If the stock pile runs out and the next player does not want the discard pile, the discard pile is shuffled to form a new stock pile, and play continues.If the stock pile runs out a second time, the round is over and every player tallies their score.
At the end of your turn one card MUST be discarded from your hand and placed face up on the discard pile (so you can also see previous cards in the discard pile). You may discard any card. If your discard is your last card, you can call “Mose” and win the round.
There are also plays you can make at any time, even when it is not your turn. These include:
Playing New Sets or Runs:
If you have valid runs or sets in your hand, you may play them face up on the table in front of you.
Adding to Existing Sets or Runs:
You may add cards to runs or sets previously played by yourself or others. There is no limit to the number of cards a player may add in one turn.
A player wins a round by disposing of all of their cards (through playing new sets or runs, adding to existing sets or runs, or by discarding their last card during their turn).
Getting rid of your last card in one of these ways is called going out, and as soon as you go out, you must call Mose to announce to every player you have won the hand. Once Mose is called, no more plays can be made by other players.
The wild card changes each round. In each round, the wild cards are the matching round (e.g., in the '2' round, all '2s' are wild cards).
Wild cards can take the place of any card and can be played in any combination. The suit of the wild card is irrelevant — it can act as any card, of any suit.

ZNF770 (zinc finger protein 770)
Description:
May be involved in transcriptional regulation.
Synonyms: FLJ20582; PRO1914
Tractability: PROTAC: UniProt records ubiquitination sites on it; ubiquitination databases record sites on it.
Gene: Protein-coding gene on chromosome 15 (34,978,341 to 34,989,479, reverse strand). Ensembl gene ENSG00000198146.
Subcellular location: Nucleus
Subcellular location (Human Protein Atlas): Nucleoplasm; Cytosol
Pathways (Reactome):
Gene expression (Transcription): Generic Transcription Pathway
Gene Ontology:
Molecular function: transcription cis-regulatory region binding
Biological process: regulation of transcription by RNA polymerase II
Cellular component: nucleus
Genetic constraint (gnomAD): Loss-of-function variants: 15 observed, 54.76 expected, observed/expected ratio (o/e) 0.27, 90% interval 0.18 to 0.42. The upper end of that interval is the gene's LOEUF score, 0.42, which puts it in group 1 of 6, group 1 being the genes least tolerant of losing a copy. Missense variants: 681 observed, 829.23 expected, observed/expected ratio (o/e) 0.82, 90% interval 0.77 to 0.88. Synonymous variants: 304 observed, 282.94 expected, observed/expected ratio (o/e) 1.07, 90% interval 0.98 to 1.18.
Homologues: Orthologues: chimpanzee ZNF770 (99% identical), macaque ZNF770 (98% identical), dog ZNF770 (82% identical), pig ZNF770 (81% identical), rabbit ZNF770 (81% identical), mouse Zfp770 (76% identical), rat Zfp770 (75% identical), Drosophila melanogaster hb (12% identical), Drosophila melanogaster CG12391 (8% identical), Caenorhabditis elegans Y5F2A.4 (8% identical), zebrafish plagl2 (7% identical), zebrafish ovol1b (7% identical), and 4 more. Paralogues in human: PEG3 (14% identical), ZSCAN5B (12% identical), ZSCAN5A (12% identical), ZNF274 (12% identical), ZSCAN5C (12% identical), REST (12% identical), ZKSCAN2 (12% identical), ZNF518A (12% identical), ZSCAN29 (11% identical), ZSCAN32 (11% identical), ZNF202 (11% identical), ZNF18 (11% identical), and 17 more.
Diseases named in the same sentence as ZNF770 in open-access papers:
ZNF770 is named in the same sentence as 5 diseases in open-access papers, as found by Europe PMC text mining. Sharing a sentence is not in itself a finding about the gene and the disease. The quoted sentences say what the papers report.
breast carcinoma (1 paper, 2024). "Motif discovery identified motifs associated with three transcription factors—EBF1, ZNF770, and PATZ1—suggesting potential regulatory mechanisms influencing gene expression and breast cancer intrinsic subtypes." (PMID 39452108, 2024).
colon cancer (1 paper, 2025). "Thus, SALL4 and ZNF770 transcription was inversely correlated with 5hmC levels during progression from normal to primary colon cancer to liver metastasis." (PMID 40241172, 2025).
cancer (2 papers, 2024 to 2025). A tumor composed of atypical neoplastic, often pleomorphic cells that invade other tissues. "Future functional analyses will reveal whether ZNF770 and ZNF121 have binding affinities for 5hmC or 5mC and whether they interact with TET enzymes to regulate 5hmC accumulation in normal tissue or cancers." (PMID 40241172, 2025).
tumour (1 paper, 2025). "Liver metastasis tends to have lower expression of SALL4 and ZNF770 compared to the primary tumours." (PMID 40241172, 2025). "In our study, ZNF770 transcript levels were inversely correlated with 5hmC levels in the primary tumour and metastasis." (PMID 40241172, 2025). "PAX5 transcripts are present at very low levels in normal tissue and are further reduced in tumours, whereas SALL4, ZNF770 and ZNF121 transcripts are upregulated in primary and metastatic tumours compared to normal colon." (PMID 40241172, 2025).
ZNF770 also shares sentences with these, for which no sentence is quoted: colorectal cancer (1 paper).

For example, if '2's were wild, and you had ♣6, ♥6 and ♥2, you could play a set of 6's, with the ♥2 acting as a 6.
When a run or set with a wild card is played, other players who have the card the wild card is replacing may exchange their card for the wild card.
For example, if '3's were wild, and a player laid down ♥7, ♣3, ♥9, ♥10 (with the wild ♣3 acting as ♥8), another player who was holding the ♥8 in their hand could then take the wild card from the table and replace it immediately with their ♥8. The wild card must be replaced in order to take it. If you wish to play the replacement card but do not wish to take the wild card into your hand, you must specify where the wild card should be played.
If you choose not to take the wild card at the time of replacement, you cannot change your mind and take it later.
When a player calls Mose and wins the round, the other players add up the value of all the cards still remaining in their hands. The winner of the round receives 0 points. Other players score their hand as follows:
|Face cards (J, Q, K)||10 points|
|Wild Cards||20 points|
|Number Cards are worth their spot (index) value.|
The total value of the cards in each player's hand is added to that player's score. If any players incurred penalties, those points should be added at this time.
The game continues with further deals, using the next wild card, until Ace is reached. Once all 13 rounds have been played, the game is over and the player with the lowest score wins.